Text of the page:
Their bravery for stepping out of the shadows should be applauded. As a husband and father of three including a young daughter, I would never wish for this to happen to them, just as I would never wish for this to happen to anyone that has been mistreated. However, if their bravery leads to real change in our industry, let it not be in vain. This is an opportunity to take the necessary steps towards a better future for venture capital. Let’s seize it. Read more »
Stop me if you’ve heard this one before: an entrepreneur comes to the United States from her home country with dreams of growing an idea into a blockbuster company. The entrepreneur starts the company here because of our culture of innovation and risk-taking, coupled with robust financing options and the world’s best universities. Working shoulder-to-shoulder with a venture capitalist, the entrepreneur succeeds and creates an exceptional company that employs thousands of Americans, improves lives, and delivers technological or medical advancement.
Given the many benefits new companies bring the U.S., you would think our government would be clamoring to attract the world’s best entrepreneurs like policymakers have in Canada, France, and the U.K. Sadly, that’s not the case. Earlier today the Trump Administration announced it would do the exact opposite and delay International Entrepreneur Rule with an eye toward rescinding the rule in the next several months. That’s a missed opportunity and one that competitor countries are cheering today. Read more »
At the start of the summer, I moved to San Francisco with NVCA to establish a full-time presence for our organization here. The journey West has brought me back to the place I called home for six years before my four-year stint in DC, but more importantly it’s been the start of a new chapter and exciting time for NVCA to engage more closely with the venture ecosystem in the mecca of the industry.
Just one month in and I’ve already had the chance to meet with a range of VCs and startups. Some highlights from June:
SoftTechVC’s Summer Party was a warm welcome my first week in San Francisco, where I met founders at many SoftTech portfolio companies. Read more »
In the past several days, the brave testimonials of Niniane Wang, Susan Ho, and Leiti Hsu have drawn a sharp focus on the unacceptable sexual harassment and misconduct of Justin Caldbeck. This behavior has no room in our industry and opened a critical discussion about how we can work together to make systemic changes to ensure that anyone working in the entrepreneurial ecosystem is not subjected to this type of behavior in the future. NVCA strongly condemns sexual harassment, abuse and discrimination of any form.
Leaders in the industry have come forward with action-oriented perspectives about how to advance inclusion and end harassment in the venture ecosystem. While there may be disagreement and debate on the most productive approaches, there should be no debate about the end goal. Read more »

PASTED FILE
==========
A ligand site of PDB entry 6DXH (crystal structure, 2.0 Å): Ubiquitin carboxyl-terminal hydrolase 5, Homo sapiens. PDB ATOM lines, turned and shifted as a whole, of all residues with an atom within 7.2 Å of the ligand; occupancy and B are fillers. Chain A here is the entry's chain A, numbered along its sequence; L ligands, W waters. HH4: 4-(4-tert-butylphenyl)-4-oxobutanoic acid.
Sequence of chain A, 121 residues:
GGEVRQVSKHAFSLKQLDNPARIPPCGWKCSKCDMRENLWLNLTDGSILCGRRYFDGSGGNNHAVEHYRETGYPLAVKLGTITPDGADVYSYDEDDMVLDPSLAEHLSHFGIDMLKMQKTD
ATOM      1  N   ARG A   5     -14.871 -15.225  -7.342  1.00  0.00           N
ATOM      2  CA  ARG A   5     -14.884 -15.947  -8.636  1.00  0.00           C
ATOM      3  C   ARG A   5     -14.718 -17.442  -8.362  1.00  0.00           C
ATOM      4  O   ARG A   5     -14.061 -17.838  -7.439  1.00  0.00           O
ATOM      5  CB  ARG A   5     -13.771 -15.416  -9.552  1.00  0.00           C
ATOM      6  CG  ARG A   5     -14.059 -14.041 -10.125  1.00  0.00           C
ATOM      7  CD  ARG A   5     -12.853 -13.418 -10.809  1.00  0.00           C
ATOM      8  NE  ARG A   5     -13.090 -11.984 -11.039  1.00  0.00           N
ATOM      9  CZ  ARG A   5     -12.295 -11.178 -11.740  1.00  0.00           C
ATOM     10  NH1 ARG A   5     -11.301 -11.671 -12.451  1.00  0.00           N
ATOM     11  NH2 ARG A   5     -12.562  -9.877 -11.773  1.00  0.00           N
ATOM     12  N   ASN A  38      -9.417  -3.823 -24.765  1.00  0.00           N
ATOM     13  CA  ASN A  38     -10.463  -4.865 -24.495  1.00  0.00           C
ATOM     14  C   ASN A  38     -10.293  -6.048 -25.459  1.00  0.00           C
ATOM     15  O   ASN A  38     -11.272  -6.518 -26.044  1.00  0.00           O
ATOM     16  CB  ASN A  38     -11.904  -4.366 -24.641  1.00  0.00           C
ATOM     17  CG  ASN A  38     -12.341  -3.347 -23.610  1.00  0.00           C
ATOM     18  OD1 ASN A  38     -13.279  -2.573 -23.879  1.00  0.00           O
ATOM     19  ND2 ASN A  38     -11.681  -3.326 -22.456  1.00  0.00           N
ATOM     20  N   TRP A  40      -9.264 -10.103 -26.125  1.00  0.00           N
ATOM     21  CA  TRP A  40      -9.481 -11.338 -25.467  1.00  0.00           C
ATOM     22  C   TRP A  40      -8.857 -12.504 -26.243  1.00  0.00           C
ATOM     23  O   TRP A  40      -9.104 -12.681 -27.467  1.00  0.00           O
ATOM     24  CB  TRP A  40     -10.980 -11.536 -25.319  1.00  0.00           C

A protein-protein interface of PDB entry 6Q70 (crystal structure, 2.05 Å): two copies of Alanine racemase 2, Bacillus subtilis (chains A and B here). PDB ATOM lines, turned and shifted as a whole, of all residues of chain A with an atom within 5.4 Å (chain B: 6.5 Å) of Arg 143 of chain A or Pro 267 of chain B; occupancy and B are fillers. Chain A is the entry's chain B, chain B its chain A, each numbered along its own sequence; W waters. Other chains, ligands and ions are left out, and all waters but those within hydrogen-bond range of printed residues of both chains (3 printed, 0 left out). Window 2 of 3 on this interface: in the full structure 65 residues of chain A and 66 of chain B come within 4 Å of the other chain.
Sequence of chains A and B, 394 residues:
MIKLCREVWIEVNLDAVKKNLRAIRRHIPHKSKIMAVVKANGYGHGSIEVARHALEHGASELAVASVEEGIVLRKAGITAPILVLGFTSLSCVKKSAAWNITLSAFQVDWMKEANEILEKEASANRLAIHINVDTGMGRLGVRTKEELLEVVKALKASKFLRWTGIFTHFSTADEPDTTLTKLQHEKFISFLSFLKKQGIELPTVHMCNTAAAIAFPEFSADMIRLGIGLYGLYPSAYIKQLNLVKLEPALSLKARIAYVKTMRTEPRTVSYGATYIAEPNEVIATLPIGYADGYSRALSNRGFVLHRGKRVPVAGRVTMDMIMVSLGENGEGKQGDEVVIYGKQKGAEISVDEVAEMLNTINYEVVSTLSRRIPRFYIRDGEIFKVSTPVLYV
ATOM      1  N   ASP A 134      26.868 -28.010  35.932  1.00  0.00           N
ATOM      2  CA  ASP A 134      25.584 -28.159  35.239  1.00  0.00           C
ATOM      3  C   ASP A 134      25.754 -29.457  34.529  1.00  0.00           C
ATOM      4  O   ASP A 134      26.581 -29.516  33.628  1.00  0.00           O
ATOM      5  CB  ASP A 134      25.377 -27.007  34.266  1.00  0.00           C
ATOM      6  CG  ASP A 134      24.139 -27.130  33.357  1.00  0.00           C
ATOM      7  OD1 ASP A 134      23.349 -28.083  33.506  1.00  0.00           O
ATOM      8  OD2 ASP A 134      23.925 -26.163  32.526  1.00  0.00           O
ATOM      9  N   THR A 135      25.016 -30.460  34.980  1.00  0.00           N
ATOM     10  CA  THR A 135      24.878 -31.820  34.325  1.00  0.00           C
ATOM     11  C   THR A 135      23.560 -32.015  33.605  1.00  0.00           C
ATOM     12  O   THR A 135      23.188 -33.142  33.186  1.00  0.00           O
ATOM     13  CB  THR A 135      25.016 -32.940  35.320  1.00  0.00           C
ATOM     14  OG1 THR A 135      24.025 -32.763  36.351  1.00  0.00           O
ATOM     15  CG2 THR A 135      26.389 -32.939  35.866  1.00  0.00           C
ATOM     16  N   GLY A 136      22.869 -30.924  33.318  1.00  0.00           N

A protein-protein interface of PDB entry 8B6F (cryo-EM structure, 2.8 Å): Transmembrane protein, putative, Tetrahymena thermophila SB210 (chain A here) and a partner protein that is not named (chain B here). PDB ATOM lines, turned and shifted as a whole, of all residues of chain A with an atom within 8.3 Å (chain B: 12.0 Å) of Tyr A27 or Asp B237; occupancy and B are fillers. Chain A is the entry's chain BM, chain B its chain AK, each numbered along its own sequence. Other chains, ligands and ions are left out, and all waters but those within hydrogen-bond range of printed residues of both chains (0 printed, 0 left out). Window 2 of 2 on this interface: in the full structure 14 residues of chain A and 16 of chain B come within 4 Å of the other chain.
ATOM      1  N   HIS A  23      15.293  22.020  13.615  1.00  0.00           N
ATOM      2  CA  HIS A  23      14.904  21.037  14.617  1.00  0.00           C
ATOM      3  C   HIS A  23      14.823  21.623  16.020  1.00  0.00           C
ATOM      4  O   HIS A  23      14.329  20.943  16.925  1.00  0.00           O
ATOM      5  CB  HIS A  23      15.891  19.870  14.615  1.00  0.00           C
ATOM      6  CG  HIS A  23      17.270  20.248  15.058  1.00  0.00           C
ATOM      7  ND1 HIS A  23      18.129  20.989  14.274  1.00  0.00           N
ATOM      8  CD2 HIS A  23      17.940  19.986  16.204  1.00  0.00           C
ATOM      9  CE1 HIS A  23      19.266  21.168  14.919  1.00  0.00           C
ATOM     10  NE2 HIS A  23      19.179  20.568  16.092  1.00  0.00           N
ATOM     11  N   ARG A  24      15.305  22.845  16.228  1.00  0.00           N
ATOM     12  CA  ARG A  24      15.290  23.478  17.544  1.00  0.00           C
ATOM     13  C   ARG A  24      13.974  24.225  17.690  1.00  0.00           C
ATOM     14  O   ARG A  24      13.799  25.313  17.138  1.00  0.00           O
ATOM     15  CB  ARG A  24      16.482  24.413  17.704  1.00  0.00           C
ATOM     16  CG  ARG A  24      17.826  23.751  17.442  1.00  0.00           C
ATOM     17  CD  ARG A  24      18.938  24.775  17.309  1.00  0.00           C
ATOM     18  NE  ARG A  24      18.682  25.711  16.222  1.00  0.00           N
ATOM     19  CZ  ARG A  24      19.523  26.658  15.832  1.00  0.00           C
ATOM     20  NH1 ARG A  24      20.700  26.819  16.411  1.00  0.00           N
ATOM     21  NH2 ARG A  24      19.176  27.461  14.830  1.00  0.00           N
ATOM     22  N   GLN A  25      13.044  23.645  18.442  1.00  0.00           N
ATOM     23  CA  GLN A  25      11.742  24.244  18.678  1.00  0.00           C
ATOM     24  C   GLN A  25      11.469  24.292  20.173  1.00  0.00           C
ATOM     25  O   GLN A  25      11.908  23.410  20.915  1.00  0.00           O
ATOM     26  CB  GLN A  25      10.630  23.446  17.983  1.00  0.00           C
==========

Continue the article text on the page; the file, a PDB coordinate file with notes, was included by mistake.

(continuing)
The formation of new venture capital funds is critical to the future of innovation. What does it take to become a venture capital investor? Emerging managers—teams raising their first venture capital funds—face myriad challenges in the process of getting their first funds off the ground. Which limited partners should Emerging Managers target? What are the best approaches to developing and articulating an investment thesis? How can fund managers approach building a top-flight team of investors, advisers and experts? Very few succeed. According to the 2017 NVCA Yearbook, commitments to venture capital funds reached a ten-year high, with 253 venture capital funds raising 41.6 billion last year. Of all funds raised in 2016, only nine percent were first-time funds. Read more »
Last week, NVCA held a digital class on Successful Fundraiser’s Philosophy: How Micro VCs Get Off the Ground & Succeed. With micro VC funds playing an important role in the startup lifecycle—micro VC funds closing in 2016 finished with $1.5 billion in commitments, according to PitchBook—NVCA and our members are an important resource for new fund managers who are getting off the ground and learning to navigate the fundraising process. The formation of new venture capital funds is critical to the future of innovation, and NVCA was pleased to be able to provide the ecosystem with tools and insights to help expand the VC community.
We began the webinar with an insider’s perspective from Cindy Padnos of Illuminate Ventures on how micro VC is evolving and what were some of the lessons that she learned from the process of raising her first institutional fund. Padnos described what it was like for her to launch a new VC firm, from Illuminate’s proof of concept fund, to how she brought in original investors and how the success of that fund helped her close Illuminate’s Fund 1 in 2013, from which Illuminate has made 15 investments and so far has had 3 M&A exits. Read more »